Monday, 27 August 2007

Prestige Booklet Panes To Go All Litho


Royal Mail has announced that, effective at the beginning of next year, all panes in prestige booklets will be printed by lithography. For the past several years, panes containing Machins were printed by gravure, so this will create new Machin varieties for specialist collectors.

Of course, the Machins in prestige booklets often differ in some way from those produced in other formats, but the change from gravure to lithography is more significant. I think more collectors will be interested in variations of printing method than in other, less significant, differences.

However, although Royal Mail is making every effort to sell as many stamps to collectors as possible, as I noted recently, that's not the case this time. Rather, it's the other side of the coin - the change is a step to reduce production costs.

A lithographic printing plate is less costly to make than a gravure cylinder, so Royal Mail will have to pay less to the printer for these lithographed panes, thereby resulting in more profit. And, if some additional copies of these booklets are sold to specialist collectors, all the better for Royal Mail.

So if lithography plates are less expensive than gravure cylinders, why haven't prestige booklet panes been printed by lithography all along? In fact, why aren't all Machins printed by lithography?

I'll answer these questions by reviewing a little Machin history, and even a tiny bit of pre-Machin history.

Gravure printing was first introduced for British stamps in 1934 by Harrison and Sons. Starting that year, the low values of the King George V stamps were changed from the older printing method, called typography, to photogravure.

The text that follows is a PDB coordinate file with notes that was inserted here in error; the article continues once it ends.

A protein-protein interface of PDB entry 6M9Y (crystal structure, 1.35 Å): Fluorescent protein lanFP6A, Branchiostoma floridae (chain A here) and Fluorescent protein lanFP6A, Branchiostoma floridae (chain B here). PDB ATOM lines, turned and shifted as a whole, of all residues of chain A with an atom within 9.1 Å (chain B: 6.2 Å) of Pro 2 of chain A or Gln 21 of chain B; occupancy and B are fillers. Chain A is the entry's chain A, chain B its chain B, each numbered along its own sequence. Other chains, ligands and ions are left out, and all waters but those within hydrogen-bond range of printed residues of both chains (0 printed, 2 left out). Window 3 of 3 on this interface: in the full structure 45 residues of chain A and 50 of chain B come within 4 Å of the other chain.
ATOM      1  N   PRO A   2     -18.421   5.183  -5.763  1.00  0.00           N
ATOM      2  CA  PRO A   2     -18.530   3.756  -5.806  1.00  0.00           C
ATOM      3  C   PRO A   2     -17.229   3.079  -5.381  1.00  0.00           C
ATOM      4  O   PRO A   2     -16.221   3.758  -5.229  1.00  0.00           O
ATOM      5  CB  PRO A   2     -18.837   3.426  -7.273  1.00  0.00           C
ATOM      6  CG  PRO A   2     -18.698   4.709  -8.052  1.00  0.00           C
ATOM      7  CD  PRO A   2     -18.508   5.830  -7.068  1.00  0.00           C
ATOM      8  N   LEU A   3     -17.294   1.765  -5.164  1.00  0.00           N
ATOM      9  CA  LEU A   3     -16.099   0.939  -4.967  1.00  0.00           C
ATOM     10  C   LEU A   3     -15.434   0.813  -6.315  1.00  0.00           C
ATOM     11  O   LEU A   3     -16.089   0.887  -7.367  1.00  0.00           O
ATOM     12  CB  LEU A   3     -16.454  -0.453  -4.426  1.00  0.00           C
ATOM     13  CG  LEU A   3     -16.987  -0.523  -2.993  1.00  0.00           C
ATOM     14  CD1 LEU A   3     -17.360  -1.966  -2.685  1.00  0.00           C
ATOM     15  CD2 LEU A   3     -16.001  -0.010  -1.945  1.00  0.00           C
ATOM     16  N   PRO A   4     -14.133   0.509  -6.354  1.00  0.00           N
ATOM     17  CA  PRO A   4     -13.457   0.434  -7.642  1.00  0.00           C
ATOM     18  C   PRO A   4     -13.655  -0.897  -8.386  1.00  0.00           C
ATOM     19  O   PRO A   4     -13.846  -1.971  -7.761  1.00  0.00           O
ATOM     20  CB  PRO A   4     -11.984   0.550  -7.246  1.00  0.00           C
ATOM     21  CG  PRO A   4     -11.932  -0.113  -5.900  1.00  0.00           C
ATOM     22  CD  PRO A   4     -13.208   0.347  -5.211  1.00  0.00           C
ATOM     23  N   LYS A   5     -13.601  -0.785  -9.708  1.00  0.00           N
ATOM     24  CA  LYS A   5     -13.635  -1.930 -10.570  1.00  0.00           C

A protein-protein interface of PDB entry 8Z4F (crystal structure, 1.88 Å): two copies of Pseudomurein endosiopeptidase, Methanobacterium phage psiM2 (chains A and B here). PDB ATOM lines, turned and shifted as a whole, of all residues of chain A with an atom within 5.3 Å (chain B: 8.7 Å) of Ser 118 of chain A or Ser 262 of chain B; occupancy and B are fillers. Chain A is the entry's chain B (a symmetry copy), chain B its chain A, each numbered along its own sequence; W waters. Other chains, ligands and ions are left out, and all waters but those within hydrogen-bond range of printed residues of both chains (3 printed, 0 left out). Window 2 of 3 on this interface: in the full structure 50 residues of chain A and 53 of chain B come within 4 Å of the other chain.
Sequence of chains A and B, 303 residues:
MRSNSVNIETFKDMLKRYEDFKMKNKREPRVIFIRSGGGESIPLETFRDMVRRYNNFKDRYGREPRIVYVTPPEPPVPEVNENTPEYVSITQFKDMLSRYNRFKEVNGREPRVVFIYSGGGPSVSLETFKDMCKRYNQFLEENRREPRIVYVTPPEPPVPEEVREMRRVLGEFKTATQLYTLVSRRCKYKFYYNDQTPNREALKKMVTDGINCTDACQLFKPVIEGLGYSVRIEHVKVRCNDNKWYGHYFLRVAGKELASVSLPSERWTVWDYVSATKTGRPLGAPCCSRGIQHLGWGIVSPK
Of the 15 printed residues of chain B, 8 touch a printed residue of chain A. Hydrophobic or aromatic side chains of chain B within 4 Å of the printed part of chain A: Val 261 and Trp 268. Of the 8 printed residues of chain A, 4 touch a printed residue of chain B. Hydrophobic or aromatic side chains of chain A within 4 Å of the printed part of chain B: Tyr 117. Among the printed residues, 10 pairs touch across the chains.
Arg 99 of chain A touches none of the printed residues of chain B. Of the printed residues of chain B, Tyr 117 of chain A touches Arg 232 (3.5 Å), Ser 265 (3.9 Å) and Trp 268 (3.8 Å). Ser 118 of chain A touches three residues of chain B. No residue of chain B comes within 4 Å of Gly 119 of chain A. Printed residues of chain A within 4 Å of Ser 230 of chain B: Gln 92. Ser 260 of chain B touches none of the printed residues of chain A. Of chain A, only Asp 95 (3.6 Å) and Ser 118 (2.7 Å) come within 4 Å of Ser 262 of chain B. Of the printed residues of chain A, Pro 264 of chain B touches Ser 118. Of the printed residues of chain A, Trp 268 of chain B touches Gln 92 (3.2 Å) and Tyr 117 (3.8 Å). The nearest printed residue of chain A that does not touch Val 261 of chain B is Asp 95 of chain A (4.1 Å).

Photogravure remained the method used for low value definitives, including the first Machins in 1967 and the first decimal Machins in 1971.

In the late 1970s, the British Post Office decided that it should not depend on a single printer for all its low value Machins. In addition to long-time printer Harrison and Sons, two new firms started producing Machins. They were John Waddington, PLC and The House of Questa. Both of those companies printed Machins using lithography. A few years later, Walsall Security Print also started printing Machins by lithography.


The first lithographed Machins were pretty horrible. They were flat and lifeless compared to their photogravure siblings. Shown here are a lithographed 2p Machin printed by Questa in 1980 and a photogravure 2p Machin printed by Harrisons in 1971. I think you can easily tell that the lithographed Machin is on the left.

The technology improved, however. By 1988, the year in which the pane shown above was issued, the quality of the lithographed stamps was much better. However, it was still easy to distinguish a lithographed stamp from a photogravure one. (The pane is from the prestige booklet titled "The Story of the Financial Times." It was printed by Questa and issued on February 9, 1988. Another prestige booklet printed by lithography is shown by Roy here.)

After another five years, the difference in appearance between lithography and gravure stamps was minimal. (Around this time, the new enhanced gravure process, known as Electro-Mechanical Engraving, or EME, was introduced. This process is properly called 'gravure' rather than 'photogravure', since the photography step has been replaced by, what else?, a computer.)